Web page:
Foreword Reviews

Winning in Your Own Court

10 Laws for a Successful Career without Burning Out or Selling Out

Clarion Rating: 4 out of 5

Humane and introducing actionable options for career renovations, Winning in Your Own Court is a holistic career guide.

To help others avoid the mistakes of her past, attorney turned career coach Dena Lefkowitz’s career guide Winning in Your Own Court shares advice for those who are looking to make successful work life changes.

Lefkowitz speaks from experience: once an overworked attorney, she became disillusioned with her field and decided to make drastic personal changes. She reworked her career goals, demanding that her work life fit the standards that were most conducive to her happiness. In service of this, she also developed the career principles shared here. Her book suggests that the same principles have the potential to guide others as they design their own healthier views of work.

Ten career laws are shared. At their core is the concept of design versus default thinking, or making career plans based on personal assessments and goals rather than an acceptance of the status quo. These ten laws follow a logical progression, starting with assessing one’s goals, current circumstances, and potential for growth. They represent a novel way of looking at careers—as the culmination and curation of one’s education, work experience, networking, and awards and accomplishments. Lefkowitz writes that such collections need to be managed and expanded too.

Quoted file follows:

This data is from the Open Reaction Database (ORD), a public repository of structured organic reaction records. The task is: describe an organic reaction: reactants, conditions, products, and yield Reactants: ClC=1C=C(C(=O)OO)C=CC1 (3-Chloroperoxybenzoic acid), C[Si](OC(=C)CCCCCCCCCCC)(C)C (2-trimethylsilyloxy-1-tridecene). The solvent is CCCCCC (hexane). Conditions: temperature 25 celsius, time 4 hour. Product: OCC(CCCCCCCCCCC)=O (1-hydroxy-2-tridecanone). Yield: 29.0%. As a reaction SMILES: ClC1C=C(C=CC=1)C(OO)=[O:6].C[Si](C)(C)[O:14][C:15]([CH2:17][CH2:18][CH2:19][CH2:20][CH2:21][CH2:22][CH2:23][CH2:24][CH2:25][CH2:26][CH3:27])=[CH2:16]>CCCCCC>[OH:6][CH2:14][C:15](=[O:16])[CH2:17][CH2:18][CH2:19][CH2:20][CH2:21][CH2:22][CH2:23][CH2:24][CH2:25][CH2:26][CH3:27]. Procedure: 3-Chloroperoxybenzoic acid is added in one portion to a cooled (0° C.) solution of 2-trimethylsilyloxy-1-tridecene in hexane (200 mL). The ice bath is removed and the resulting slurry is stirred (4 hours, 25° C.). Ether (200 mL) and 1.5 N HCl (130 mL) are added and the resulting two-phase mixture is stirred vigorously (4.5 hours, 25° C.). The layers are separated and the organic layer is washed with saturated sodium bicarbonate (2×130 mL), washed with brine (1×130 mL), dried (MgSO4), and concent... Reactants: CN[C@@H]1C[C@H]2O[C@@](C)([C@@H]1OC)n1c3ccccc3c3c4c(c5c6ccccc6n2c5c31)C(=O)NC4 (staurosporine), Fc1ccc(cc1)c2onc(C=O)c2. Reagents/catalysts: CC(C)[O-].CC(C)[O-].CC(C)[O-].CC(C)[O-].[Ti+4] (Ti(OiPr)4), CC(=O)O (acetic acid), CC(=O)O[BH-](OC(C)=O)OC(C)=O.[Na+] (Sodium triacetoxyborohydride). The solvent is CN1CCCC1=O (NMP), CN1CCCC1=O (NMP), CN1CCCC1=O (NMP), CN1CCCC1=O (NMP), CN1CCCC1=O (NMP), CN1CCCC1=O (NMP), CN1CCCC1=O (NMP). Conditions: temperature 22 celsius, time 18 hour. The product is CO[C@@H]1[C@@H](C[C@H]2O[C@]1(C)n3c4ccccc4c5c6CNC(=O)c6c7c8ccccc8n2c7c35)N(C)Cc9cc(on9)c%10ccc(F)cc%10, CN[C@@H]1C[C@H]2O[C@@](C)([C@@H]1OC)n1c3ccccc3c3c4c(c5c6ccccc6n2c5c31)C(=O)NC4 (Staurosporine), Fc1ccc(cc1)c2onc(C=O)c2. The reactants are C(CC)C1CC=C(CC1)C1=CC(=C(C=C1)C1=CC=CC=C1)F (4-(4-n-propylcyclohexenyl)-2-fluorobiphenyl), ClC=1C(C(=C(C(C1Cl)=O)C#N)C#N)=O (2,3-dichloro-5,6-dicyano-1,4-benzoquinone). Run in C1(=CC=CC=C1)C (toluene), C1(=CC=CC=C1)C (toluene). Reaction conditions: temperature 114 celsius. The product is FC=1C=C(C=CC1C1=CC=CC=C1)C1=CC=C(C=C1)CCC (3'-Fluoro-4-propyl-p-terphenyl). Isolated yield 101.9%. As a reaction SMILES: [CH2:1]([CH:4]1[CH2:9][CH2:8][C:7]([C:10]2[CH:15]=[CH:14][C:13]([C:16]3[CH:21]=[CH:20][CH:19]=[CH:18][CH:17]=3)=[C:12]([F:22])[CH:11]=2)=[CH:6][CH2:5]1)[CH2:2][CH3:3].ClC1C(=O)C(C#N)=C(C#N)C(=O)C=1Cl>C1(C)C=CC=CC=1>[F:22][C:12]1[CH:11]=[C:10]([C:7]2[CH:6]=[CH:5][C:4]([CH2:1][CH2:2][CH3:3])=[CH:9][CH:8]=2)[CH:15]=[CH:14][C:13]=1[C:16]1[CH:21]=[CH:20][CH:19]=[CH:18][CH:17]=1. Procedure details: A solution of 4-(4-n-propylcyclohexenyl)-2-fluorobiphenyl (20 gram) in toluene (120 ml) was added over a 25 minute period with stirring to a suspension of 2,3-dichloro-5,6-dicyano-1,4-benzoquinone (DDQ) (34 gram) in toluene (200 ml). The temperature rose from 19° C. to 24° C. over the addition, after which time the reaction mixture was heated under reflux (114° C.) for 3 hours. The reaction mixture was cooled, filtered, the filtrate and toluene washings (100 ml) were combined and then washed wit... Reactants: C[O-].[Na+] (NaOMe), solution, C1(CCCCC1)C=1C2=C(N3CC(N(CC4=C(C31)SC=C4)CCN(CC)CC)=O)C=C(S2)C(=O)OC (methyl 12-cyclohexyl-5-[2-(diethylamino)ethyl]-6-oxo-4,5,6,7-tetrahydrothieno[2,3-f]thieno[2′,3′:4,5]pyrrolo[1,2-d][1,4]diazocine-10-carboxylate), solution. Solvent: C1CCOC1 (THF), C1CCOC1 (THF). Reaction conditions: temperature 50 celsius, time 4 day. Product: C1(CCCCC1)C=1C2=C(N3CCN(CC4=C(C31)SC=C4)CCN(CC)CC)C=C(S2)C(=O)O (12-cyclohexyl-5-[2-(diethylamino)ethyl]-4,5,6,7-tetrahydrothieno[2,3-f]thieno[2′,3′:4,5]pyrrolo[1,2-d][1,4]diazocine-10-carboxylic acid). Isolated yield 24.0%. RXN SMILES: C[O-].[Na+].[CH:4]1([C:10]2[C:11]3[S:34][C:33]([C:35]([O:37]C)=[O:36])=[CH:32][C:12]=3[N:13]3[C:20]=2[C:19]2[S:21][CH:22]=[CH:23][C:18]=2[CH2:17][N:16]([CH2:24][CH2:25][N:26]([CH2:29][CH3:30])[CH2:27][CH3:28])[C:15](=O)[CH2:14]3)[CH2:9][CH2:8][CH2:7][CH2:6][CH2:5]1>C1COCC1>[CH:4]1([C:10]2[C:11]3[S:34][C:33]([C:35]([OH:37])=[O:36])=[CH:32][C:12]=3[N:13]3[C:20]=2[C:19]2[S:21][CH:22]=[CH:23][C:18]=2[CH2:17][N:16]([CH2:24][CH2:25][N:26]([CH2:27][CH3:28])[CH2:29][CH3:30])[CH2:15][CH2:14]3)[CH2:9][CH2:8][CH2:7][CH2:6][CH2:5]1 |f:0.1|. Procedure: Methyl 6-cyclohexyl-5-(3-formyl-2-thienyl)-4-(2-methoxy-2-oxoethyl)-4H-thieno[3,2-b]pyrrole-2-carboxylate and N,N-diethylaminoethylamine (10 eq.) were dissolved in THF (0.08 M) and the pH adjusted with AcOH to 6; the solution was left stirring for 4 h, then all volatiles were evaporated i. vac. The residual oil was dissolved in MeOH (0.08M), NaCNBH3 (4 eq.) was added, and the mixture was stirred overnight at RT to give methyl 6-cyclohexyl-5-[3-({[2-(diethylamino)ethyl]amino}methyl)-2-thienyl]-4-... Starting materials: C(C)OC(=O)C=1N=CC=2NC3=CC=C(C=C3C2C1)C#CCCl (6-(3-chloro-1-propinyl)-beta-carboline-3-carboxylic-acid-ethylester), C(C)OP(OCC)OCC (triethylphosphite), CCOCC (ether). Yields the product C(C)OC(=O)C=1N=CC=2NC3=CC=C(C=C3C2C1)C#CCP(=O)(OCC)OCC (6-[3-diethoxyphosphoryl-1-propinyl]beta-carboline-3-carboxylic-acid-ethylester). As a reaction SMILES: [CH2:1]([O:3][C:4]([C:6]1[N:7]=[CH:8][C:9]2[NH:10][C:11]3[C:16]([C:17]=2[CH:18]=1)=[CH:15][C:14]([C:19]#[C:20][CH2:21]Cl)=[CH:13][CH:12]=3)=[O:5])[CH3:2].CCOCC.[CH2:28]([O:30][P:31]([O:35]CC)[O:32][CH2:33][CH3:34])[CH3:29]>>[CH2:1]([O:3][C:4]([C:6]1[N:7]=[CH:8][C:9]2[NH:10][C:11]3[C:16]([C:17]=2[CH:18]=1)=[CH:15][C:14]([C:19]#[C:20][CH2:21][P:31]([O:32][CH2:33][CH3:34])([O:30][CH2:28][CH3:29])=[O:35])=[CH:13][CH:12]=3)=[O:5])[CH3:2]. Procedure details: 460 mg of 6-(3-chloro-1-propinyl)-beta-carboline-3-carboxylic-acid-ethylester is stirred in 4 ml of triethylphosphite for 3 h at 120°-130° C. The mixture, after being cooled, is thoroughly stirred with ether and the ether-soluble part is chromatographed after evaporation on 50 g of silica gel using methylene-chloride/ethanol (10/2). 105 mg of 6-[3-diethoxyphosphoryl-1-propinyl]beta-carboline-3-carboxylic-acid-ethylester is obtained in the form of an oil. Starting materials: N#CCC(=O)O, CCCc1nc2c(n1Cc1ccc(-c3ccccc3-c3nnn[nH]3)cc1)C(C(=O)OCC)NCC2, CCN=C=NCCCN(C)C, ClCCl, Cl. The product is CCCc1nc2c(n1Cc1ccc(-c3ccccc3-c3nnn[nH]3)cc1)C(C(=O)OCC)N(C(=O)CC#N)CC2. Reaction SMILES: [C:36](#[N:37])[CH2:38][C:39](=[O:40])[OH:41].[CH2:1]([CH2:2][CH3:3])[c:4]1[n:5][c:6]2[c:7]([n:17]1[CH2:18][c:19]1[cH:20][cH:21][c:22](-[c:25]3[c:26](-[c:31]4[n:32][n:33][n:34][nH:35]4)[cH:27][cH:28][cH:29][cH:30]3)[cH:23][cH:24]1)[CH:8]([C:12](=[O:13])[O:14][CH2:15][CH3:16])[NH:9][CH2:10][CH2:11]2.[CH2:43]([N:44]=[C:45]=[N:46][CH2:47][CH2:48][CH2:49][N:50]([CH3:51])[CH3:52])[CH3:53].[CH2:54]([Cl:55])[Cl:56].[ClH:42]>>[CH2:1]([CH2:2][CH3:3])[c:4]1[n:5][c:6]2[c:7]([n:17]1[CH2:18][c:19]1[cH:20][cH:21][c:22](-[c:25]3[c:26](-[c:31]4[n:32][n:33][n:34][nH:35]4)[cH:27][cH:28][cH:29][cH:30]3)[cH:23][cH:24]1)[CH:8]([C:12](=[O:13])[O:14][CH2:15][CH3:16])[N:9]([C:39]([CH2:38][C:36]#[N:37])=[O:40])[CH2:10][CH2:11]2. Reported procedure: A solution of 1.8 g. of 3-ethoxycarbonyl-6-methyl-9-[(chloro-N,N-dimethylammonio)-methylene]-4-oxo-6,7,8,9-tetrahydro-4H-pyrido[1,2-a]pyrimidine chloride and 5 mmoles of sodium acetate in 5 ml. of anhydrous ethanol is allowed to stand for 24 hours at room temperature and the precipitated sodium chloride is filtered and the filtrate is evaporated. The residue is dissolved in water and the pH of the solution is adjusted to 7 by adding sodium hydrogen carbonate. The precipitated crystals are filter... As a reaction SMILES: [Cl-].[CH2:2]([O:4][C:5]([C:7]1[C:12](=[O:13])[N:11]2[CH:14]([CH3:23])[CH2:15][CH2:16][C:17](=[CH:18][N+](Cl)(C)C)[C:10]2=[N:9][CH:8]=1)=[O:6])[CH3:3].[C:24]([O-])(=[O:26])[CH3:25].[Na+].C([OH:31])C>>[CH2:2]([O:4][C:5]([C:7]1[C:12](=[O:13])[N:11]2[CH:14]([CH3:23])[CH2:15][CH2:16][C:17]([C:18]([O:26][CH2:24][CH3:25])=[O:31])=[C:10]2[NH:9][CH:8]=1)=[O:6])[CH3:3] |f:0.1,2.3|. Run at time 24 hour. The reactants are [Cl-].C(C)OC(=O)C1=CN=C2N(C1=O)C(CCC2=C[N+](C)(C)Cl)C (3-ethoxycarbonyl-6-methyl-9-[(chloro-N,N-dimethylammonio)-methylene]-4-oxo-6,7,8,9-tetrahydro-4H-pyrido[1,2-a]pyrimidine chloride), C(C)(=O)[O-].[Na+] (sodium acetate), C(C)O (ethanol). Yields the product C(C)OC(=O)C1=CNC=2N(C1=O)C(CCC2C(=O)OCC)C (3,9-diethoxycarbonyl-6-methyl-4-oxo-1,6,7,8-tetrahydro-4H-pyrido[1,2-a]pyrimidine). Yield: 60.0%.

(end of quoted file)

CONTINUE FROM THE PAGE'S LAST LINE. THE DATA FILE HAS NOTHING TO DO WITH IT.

Prioritizing one’s physical and mental health, the laws involve assessment and discernment, the consideration of one’s options, efforts to balance one’s past with future goals, and establishing the means of sustainable career growth. They encourage mindfulness and gratitude on repeat, bolstered by examples of people going through the motions at work without fostering either. Real-world examples are shared for each step, drawing on Lefkowitz’s experiences and on those of her clients. These narrative stories are a humanizing element within the text, complementing the ten laws, each of which is discussed in ample detail and in accessible language.

The book draws heavy inspiration from Lefkowitz’s previous legal field, and most of its anecdotes come from legal professionals as well. While this is somewhat limiting, all of the ten laws are widely applicable, standing to help anyone who is feeling overworked or trapped in their current profession. Their advice is evergreen; it can be used to either advance careers or help the audience start fresh.

Humane and introducing actionable options for career renovations, Winning in Your Own Court is a holistic career guide to remedying difficult work situations by ensuring that one’s career goals match one’s life goals.

Reviewed by John M. Murray

Disclosure: This article is not an endorsement, but a review. The publisher of this book provided free copies of the book and paid a small fee to have their book reviewed by a professional reviewer. Foreword Reviews and Clarion Reviews make no guarantee that the publisher will receive a positive review. Foreword Magazine, Inc. is disclosing this in accordance with the Federal Trade Commission’s 16 CFR, Part 255.

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